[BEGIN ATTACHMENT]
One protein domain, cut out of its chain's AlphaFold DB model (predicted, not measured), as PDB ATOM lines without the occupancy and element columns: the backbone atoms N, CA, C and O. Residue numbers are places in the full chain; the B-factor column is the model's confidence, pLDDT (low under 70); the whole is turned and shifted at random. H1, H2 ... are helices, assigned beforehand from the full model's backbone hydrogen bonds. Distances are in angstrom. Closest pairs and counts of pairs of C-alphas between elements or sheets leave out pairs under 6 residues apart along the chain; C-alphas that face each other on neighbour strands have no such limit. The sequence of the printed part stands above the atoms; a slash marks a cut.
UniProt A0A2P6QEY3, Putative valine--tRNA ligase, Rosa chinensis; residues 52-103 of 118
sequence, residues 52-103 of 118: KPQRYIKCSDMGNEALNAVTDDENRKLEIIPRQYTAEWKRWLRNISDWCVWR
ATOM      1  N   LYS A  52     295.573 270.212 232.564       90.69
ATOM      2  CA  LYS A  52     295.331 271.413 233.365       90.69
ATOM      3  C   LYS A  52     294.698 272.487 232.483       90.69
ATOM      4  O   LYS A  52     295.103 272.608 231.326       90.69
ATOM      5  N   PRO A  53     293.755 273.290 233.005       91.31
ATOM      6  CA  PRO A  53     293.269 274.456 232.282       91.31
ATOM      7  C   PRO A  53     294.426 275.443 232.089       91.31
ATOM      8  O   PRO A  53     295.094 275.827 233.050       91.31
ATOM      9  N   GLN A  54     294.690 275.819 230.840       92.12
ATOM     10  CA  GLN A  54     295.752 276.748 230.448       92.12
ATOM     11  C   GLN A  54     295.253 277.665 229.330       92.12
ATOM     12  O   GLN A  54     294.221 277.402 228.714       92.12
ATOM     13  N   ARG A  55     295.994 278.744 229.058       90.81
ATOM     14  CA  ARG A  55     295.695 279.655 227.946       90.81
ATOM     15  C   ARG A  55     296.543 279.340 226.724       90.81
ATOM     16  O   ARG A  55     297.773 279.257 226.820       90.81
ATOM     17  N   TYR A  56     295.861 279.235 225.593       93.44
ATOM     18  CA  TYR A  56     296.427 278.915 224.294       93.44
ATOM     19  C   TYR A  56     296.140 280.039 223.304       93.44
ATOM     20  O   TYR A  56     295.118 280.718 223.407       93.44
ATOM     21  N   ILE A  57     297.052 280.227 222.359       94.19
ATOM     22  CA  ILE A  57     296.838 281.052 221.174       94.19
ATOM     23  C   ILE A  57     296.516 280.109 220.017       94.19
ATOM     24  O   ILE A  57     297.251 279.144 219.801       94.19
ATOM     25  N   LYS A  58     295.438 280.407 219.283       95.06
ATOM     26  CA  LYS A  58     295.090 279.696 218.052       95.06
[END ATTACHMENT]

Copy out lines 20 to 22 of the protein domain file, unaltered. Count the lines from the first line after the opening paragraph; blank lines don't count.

ATOM     18  CA  TYR A  56     296.427 278.915 224.294       93.44
ATOM     19  C   TYR A  56     296.140 280.039 223.304       93.44
ATOM     20  O   TYR A  56     295.118 280.718 223.407       93.44